“The trouble is if you don’t spend your life yourself, other people spend it for you.” ― Peter Shaffer, Five Finger Exercise: A Play
I was asked recently to try to help some graduates in my organisation prepare for a training course. The course was entitled “Personal Impact” and it concerned your own personal impact in business. As the course outline stipulated:
“….designed to help the Graduates be more self-aware and therefore, help them understand how they can capitalise on their personal strengths to make an impact in the business. During the module they will learn their individual Myers Briggs personality type, understand how to adapt their style to get the best out of different situations and influence others in the business.”
The grads asked me, as their mentor, for advice as to their current personal impact and style. As I prepared to share my perceptions with them, I realised that in order for them to be able to get the most from the feedback and also from the course, that they needed a short concise list of feedback items. I wanted to make sure that the feedback was positive and insightful. Not negative, or pointed. Helpful and honest.
There is a raft of publications and articles that talk to the optimum number of items or chunks of information that you should give. From Wikipedia, you can see:
“The Magical Number Seven, Plus or Minus Two: Some Limits on Our Capacity for Processing Information” is one of the most highly cited papers in psychology.It was published in 1956 by the cognitive psychologist George A. Miller of Princeton University’s Department of Psychology in Psychological Review. It is often interpreted to argue that the number of objects an average human can hold in working memory is 7 ± 2. This is frequently referred to as Miller’s Law.
I have spent many years in business, preparing and giving presentations and talks. I have also worked with and managed a lot of people and had to give and receive feedback. I have learnt that the optimum number of topic items to talk to in a presentation and also the optimum number of feedback items to give is 5. Yes. 5. People tend to get lost if there are more than five topics or items of feedback. I have tried to give 7 or more and you can see people getting confused. So I would challenge Miller’s Law and state that the optimum is 5.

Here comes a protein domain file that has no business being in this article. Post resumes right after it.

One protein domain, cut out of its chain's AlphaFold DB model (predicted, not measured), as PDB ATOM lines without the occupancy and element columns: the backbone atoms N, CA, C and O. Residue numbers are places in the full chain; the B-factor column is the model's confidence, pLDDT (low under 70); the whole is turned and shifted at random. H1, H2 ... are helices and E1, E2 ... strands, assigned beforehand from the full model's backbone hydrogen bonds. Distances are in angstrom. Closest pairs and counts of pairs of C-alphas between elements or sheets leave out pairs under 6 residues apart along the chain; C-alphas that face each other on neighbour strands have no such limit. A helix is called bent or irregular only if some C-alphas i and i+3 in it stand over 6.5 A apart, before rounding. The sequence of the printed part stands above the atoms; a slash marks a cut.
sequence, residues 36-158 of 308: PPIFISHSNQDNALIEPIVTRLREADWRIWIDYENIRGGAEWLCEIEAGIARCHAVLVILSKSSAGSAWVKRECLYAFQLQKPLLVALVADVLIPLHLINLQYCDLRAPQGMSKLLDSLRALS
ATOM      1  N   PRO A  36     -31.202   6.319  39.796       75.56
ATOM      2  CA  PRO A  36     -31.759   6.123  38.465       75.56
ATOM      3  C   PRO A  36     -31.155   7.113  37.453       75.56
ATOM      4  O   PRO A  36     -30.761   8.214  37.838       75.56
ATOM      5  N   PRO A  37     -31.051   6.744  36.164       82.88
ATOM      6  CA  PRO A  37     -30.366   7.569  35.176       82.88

Anyway, back to the grads. Both of them have great skills and capabilities. Both are different. For example. One item we talked about was how they verbally communicated. One is quiet and thinks before speaking. This can give the impression of being a thoughtful person, but also can mean that the conversation has moved on before they have a chance to contribute. The other chatters away, vocalising their thoughts as they go. This can give the impression that they are always contributing to the conversation, However, they can also give the impression of being a “chatterbox” and not prepared to listen.
Neither approach is wrong. As I said to them, “you have used your individual skills to great success and have achieved much in your lives so far. But, perhaps we can work on some tips to help going forward.”
Both of them recognised and knew of their own abilities. However, rather than just recognising them, I wanted to give them a couple of tips to help them. I had prepared a list for each grad and made sure that there was only 5 items on the list for each of them. Alongside each of the item, I listed the positive, as well as the challenge. And then an alternative approach. Some very quick tips, but they really appreciated the feedback. A couple of examples are listed below:
Observation: Talks too much.
- Positive: You can follow their thought process
- Challenge: Can mean they don’t listen
- Suggestion: Pause for a second and write down query
Observation: Too quiet in meetings
- Positive: When they contribute, the question is well thought out and insightful
- Challenge: Can mean they miss out as the conversation moves on. Can be overlooked as a contributor to the meeting
- Suggestion: Prepare before the meeting, based on the topics, suggestions and thoughts. In effect, pre-work
I checked in with them after they had attended the course. Their feedback was that the feedback was extremely helpful. They completed a Myers Briggs assessment on their preferred personality type [I guessed correctly their types!]. They also did assessments of the types of engagement to expect in business. I’ll follow up in a separate article on the tools & techniques to use in this space.
I really do believe in the power of 5. Whether it is used as the formation of the content of a presentation, or used as a feedback tool.
A great quote to finish today, enjoy…….
“My grandmother started walking five miles a day when she was sixty. She’s ninety-seven now, and we don’t know where the heck she is.” ― Ellen DeGeneres